I received an email today from a review service. It seems they liked my book, The Almshouse and decided to feature it in BTS Magazine. The reviewer, Melanie, was very nice. She said she enjoyed the book and will be posting a blog review for the book on February 10th. Thanks Melanie, and here’s to looking forward to February.
This is the first entry of a new series: Author Stories. I got the idea to interview more experienced authors as a way of showing my affection for their books and to learn from their insights. These authors will all be picked based on merit, and no favors or payment were exchanged. I thought new authors might be encouraged to persevere if they could see the exact steps it took for established authors to get where they are.
When I was editing The Almshouse, I decided to check out the market for ghost stories and haunted house stories.
It was originally for market analysis purposes, but I got distracted by a pretty book: The Haunting of Gillespie House.
I bought the book after reading the first two pages. It seemed different from the other books on the list, probably because the cover glowed blue. Most of the other covers (including my own) used colors with low saturation, resulting in a gloomy atmosphere rather than the feeling that something nefarious was happening in the back yard.
After reading the story, I ran into the author, Darcy Coates, in an online forum. She had written so many books, many of which are in the Top 20 of Amazon Bestsellers lists.
Last week, I asked Darcy if she could share her experience with new authors:
1. When did you start writing and when did you publish your first book? What inspired you to tell that story?
I’ve been writing since I was a young teenager. I started a lot of stories, but didn’t finish many! About two years ago I wrote my first ‘proper’ book, a novella called Ghost Camera. In Ghost Camera, two friends find a strange Polaroid camera that can capture spirits on film. I really enjoyed creating the story – it asks some questions that I’d find challenging to answer. If you had the ability to see what spirits live in your home, including the malevolent or angry ones, would you?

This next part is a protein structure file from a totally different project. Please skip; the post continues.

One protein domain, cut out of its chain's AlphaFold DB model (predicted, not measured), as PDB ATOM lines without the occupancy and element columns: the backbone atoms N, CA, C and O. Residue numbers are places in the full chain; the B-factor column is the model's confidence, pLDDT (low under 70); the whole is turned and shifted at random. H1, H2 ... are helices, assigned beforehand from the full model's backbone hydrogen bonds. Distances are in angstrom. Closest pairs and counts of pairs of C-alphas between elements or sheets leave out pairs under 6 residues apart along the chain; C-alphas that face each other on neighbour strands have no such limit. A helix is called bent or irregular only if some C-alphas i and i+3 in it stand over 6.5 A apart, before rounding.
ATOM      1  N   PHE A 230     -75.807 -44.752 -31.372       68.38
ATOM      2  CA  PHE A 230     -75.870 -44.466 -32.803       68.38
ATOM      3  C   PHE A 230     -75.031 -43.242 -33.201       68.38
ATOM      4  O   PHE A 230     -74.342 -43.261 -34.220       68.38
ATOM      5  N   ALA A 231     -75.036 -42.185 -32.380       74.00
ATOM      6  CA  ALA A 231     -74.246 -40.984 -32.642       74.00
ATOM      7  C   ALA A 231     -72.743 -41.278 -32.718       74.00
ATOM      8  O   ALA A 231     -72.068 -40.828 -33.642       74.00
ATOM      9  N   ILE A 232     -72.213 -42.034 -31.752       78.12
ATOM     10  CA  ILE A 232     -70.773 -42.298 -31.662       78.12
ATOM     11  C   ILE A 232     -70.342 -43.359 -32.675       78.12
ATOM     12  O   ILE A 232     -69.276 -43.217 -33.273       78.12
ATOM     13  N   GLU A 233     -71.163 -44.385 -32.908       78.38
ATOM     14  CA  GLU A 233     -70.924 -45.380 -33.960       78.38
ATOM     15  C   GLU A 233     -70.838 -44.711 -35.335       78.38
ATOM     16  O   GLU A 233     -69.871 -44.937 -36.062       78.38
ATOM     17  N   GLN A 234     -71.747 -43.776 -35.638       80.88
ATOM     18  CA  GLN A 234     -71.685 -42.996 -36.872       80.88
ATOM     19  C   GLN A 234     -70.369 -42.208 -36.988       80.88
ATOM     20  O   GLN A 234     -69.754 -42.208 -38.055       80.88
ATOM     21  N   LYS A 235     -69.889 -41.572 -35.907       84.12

2. Why supernatural suspense/ thrillers?
I’ve always loved horror, especially ghosts and haunted houses. While my friends went to watch chick flicks at the theatre, I’d be buying tickets to Blair Witch Project or The Conjuring. I can’t explain why – it’s just a fundamental part of me, like the need to eat.
3. How did you get your first book off the ground? What was your first week like as an author?
I didn’t, and terrible!
It’s very, very difficult to find success with just one book out. Some supportive friends bought Ghost Camera during launch week, and I had a handful of organic sales which gave me the motivation to keep writing.
Following Ghost Camera, I published a series of short stories. But it wasn’t until I released my second novella, The Haunting of Gillespie House, that I began to earn an income from writing. Now that I have more novels and novellas available, Ghost Camera’s sales have also picked up.
(Blanche’s note: Up until this point, I had assumed Gillespie House was her first book. Silly me.)
4. What’s your favorite book so far that you’ve written?
Oooh, that’s tough! It’s like asking me to name my favourite child!
I had great fun with my latest release, The Haunting of Blackwood House. While it’s (as the name implies) a haunted house story, it also has a strong romance subplot and some humour.
5. How do you deal with criticism/low reviews/trolls?
Like death and taxes, one-star reviews are inevitable. The world holds a lot of people who won’t like your story, and eventually some of them will read it and leave a review.
It’s tough (especially the first ones), but the single best thing you can do is see if they hold any valid criticism, absorb the parts that are helpful and discard the rest, then get on and write the next story.
6. What other genres have you considered writing for?
I really enjoy writing other genres, even though the stories all contain horror elements. I’ll be publishing a series soon called Cymic Parasite Breach. It’s a sci-fi survival story that shows an alien invasion from the perspective of five unrelated women. I’ve also written gothic romance with the House of Shadows series, and a supernatural thriller with Dead Lake. That’s one of the things I love about horror – it blends with other genres amazingly well!
7. Any words of advice for new or aspiring authors out there?
I’m going to parrot advice you’ve probably heard a thousand times: read a lot and write a lot! Just like exercise will make you physically stronger, using your writing muscles will do more for you than a hundred How To Write guides.
And there you have it, ladies and gents: stories from Darcy Coates. Feel free to let me know if you have an author to recommend.